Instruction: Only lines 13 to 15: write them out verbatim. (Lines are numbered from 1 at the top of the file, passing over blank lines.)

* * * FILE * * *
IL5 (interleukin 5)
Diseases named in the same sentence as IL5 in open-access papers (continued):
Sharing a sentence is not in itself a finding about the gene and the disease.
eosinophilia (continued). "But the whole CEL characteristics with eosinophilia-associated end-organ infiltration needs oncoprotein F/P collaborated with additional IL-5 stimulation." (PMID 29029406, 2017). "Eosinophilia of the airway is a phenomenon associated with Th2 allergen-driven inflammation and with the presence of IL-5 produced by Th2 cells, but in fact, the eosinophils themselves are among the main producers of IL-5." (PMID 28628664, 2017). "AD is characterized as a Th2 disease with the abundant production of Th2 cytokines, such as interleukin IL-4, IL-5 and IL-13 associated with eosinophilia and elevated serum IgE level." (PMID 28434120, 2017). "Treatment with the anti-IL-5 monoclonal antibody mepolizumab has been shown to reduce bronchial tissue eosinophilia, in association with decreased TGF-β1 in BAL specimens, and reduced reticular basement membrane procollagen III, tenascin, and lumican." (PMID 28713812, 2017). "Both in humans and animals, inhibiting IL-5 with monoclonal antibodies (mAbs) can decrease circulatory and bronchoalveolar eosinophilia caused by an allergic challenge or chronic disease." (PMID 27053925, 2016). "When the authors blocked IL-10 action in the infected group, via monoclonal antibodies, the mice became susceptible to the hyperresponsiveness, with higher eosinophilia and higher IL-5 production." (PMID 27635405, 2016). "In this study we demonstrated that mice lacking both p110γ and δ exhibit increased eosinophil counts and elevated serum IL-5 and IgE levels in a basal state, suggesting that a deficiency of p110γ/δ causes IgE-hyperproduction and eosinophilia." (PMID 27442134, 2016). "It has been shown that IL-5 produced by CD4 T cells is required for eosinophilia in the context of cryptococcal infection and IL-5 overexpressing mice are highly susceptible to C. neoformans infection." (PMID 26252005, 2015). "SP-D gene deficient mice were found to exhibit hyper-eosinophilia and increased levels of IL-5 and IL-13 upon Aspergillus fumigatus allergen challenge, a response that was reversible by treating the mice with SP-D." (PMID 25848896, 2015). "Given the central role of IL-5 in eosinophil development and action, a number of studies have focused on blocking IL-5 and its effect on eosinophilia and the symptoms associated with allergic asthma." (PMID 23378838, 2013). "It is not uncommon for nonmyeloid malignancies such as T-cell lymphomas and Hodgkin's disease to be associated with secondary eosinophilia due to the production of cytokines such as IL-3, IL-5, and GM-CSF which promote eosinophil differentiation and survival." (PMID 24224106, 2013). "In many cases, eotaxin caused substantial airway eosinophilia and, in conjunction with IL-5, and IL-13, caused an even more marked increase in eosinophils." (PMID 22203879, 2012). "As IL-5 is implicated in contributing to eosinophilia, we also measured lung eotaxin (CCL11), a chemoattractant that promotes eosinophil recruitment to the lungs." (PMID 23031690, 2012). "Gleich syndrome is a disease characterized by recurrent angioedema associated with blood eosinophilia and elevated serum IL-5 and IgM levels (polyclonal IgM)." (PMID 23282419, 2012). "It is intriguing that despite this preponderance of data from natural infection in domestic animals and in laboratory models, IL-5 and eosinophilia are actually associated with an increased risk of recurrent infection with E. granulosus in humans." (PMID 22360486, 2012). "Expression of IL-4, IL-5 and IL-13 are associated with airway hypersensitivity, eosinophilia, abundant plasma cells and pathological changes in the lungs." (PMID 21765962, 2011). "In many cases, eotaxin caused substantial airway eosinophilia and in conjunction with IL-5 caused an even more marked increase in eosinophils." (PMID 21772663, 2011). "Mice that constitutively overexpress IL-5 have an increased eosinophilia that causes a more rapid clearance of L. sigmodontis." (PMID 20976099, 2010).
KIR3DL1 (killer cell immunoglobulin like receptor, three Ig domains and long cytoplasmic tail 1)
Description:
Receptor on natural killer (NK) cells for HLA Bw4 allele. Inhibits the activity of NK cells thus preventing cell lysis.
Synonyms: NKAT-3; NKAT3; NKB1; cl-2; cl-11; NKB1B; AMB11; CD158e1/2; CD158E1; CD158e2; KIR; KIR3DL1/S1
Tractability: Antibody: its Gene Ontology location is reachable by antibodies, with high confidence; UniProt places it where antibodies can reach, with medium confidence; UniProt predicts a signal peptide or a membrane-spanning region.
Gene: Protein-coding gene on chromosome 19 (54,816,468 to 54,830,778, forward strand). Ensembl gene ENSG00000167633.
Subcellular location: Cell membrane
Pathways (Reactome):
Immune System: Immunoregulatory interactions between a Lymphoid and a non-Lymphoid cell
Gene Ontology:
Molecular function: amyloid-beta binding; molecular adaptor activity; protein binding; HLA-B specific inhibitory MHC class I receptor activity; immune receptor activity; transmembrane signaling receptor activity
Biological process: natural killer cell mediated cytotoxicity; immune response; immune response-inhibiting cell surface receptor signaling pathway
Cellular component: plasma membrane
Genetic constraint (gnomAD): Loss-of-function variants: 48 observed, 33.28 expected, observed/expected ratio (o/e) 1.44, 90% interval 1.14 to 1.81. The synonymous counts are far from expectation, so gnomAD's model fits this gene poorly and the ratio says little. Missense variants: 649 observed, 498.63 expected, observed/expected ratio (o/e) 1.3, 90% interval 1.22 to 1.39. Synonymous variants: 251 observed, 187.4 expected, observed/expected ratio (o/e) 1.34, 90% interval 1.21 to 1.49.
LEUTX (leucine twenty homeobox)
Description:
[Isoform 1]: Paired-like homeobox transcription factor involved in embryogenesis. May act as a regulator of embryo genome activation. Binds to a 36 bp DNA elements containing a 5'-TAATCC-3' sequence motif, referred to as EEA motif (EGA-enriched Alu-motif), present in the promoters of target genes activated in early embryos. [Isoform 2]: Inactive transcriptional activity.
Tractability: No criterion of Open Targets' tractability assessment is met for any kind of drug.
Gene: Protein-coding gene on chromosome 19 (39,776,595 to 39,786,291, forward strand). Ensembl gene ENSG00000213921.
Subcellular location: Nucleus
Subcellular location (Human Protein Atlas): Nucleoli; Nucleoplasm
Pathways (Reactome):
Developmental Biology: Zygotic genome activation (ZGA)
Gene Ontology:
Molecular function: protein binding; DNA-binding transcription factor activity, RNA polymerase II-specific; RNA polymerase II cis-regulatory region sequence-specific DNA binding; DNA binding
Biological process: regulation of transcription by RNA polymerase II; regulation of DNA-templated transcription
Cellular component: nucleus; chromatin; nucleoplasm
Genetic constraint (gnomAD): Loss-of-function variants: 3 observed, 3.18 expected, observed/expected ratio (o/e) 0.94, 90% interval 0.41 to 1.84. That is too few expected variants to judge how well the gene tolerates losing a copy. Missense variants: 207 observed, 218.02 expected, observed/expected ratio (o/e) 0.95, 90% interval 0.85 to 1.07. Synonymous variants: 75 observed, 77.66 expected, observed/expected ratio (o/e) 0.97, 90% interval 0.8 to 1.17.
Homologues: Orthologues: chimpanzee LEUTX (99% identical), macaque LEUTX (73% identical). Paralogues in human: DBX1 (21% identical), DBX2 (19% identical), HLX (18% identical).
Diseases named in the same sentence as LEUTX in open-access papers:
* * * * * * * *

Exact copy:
Immune System: Immunoregulatory interactions between a Lymphoid and a non-Lymphoid cell
Gene Ontology:
Molecular function: amyloid-beta binding; molecular adaptor activity; protein binding; HLA-B specific inhibitory MHC class I receptor activity; immune receptor activity; transmembrane signaling receptor activity